After years of clashes between them, indigenous farmers in Benue State and Fulani herdsmen operating in the state and its environs said yesterday that they had reached a nexus of understanding that they need each other for peaceful coexistence in the Benue valley.
Accordingly, they have agreed on ways to ensure peace among them.
Speaking at a peace meeting brokered by the New Economic Partnership For Africa’s Development (NEPAD) in Abuja, representatives of both farmers and herders agreed that well equipped cattle ranches is the way out of the violence that has claimed hundreds of lives, with millions displaced from their ancestral homes in North Central Nigeria, especially in Benue and Nasarawa States.
Both sides declared that they are more than ready now to coexist again in peace and harmony.
The herdsmen were represented by chairman of Miyeti Allah Cattle Herders Association in Awa local government area, Iliyasu Awa and a member of the association, Musa Mati Muhammad, while Emmanuel Kaha and Sylvester Igba represented the farmers at the meeting.
“Ranching is the best global practice in the world for animal husbandry. We are ready to go back to our homes and coexist with the Herders because we are all farmers. But the right things should be done to have them ranch the cattle,” Kaha said.
In his response, chairman of the cattle herders announced that they were ready to go into ranching if the right mechanisms and equipment like Dams and trainings are provided
Awa said his members had reached an understanding with most of the affected indigenes to return to their homes, with a promise that the herders will conduct their livestock in orderly manner to forestall peace.
He however raised concern that the herders are still being harassed by security personnel believed to be operating on the directive of the state government whenever they step into the troubled communities.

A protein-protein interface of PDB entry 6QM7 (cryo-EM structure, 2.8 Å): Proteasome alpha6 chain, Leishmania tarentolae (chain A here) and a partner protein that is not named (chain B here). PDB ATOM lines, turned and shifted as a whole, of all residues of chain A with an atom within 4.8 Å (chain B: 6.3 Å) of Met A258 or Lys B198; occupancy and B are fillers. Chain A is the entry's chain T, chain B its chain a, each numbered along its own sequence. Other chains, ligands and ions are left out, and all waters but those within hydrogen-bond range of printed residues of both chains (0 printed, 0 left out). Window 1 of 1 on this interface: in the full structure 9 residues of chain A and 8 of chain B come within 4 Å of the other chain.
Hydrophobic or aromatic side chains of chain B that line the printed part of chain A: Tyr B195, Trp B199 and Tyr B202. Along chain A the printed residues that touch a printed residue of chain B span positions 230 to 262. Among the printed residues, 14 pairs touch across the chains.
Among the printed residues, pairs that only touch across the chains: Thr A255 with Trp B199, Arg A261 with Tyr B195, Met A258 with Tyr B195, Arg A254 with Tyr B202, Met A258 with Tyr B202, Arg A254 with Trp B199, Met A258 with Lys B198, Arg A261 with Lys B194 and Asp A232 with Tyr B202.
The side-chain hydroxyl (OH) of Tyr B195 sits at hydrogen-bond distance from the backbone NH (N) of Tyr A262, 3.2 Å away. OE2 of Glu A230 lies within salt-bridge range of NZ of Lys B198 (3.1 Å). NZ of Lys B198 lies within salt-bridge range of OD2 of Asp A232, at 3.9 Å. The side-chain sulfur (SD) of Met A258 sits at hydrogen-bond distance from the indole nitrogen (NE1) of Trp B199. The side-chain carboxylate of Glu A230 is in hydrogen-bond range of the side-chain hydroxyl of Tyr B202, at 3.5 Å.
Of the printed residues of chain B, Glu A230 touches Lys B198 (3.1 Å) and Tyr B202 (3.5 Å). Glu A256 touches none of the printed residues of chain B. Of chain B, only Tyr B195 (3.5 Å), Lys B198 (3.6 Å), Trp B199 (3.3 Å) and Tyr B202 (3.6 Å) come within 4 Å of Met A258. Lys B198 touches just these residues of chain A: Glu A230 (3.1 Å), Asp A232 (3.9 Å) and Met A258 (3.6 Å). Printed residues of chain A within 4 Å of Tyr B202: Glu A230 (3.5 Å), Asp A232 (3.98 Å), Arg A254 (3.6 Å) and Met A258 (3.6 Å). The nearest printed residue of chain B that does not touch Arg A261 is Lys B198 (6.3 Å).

Awa who earlier said the crisis was triggered by the enactment of the anti-grazing law introduced by the Benue State government, called for a review of the law to accommodate the Fulani herdsmen and their grazing activities.
“Because of the grazing law, the herders have been restricted to Awa local government alone which is making it more difficult for them to feed their herds of cattle. Because of development, grazing routes have been blocked. No Dams, no reserve for the cattle,” Awa said, adding that even the federal government is not doing enough to resolve the issues.
In her remarks, national coordinator/CEO of the NEPAD, Gloria Akobundu, said NEPAD will make recommendations to the federal government to intervene and take the herders and the farmers to the state government along with all stakeholders to help actualise the understanding between both parties to coexist again.
Princess Akobundu restated the need for all hands to be on deck to work together to come up with solutions to the farmers/herders crisis.
For us to achieve the government’s agenda of economic diversification through agriculture and ensure sustainable food production there has to be peace. We are also working with the security agencies, farmers and headers to see how we can have peace for agricultural production,” she said.